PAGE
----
Friday, 18 January 2008


Elizabeth Brewster
Last year SINTO set up the SINTO Bob Usherwood Prize to be awarded to a student of the Department of Information Studies at the University of Sheffield. The prize will be awarded to the postgraduate dissertation that makes a significant contribution to improving professional practice or understanding related to co-operation and partnership working across sectors in the SINTO area. The aim of the prize is twofold. First it will to encourage students to explore research topics that would be of value to local professional practice. Second it will encourage practitioners to take more interest in library research in general and the work produced by students from our local "library school" in particular. We wanted to avoid being parochial with this prize so although it will be given to a dissertation that is relevant to practitioners in our area that does not mean that it has to be about our area. This is demonstrated in our first award to Elizabeth Brewster for her dissertation Medicine for the Soul: bibliotherapy and the public library.
Bibliotherapy is using either fiction or non-fiction advisory texts to help people understand and deal with mental and physical health problems, primarily mild mental health difficulties including mild to moderate depression. The research revealed that the scheme Books on Prescription has been widely utilised by libraries as a form of bibliotherapy using self-help books. Librarians often feel that they provide informal bibliotherapy via reader development and readers’ groups. Research was carried out in a number of library authorities including several in our area. The study investigates the experience of bibliotherapy in the public library from the staff perspective. The impact of creative and self-help bibliotherapy are examined, and significant conclusions about the views of public librarians on partnership working, mental health, social inclusion and reader development are presented. The importance of partnership working is highlighted. The health service does not always recognise that the library service has assistance to offer within the sphere of treatment, and so wider publicity and advocacy may be necessary to improve perceptions and relationships. Careful consideration needs to be given to the suitability of potential partners and the timing of projects to ensure that relationships are successful, and are not undermined by external forces, such as the reorganisation of Primary Care Trusts.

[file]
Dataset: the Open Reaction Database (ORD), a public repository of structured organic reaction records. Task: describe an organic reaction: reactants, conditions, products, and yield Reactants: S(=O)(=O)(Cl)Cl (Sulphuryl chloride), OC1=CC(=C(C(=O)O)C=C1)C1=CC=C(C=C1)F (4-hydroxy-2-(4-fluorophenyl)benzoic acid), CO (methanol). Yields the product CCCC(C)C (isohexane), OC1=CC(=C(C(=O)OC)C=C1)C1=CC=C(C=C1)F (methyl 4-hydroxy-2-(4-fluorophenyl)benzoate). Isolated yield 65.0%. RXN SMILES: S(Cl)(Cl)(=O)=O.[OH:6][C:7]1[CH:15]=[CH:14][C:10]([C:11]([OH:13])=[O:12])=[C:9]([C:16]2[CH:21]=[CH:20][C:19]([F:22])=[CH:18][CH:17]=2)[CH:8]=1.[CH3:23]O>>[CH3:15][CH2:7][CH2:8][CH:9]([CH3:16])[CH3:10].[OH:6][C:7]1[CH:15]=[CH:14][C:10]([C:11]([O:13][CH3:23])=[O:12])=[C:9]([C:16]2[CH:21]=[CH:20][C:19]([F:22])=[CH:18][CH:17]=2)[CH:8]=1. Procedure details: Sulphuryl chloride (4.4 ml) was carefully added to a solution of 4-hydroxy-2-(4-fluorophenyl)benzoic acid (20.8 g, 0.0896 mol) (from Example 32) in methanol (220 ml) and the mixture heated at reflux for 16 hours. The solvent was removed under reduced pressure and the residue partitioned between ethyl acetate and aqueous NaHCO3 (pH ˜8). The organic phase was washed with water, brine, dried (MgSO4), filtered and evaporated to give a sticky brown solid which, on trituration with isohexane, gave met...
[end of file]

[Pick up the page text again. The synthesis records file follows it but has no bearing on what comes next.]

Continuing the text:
Many public library staff felt that bibliotherapy schemes were of great benefit both to patrons of the library, and to the library itself. It was thought that bibliotherapy helps to reduce the stigma connected with mental health problems, as well as contributing to the social inclusion and healthy communities agendas.
Elizabeth concludes that: "Whether it is the pragmatic approach of self-help bibliotherapy, teaching people to cope with emotions and problems, or the journey of self-discovery that can be found within a fiction book recommended by a creative bibliotherapist, libraries have a role in providing the staff, services and structure that can benefit the population. Public library work has always reflected the desire to address the social responsibility inherent in their function, and bibliotherapy schemes have the potential to make a real difference in this respect, providing ‘medicine for the soul’ in diverse and accessible ways to the whole community". The dissertation will be of interest both to those authorities which run a Books on Prescription service and those which don't but are thinking of introducing one.It will also be of interest to anyone involved in partnership working with external agencies on any project. SINTO congratulates Elizabeth on winning the first SINTO Bob Usherwood prize.
For information about other dissertations from the Department of Information Studies go to their Publications database.
The Centre for the Public Library and Information in Society web page has a list of PhD Theses and Students' masters Dissertations relevant to the theme of public libraries and information in society. Many of these are available in full text on-line.

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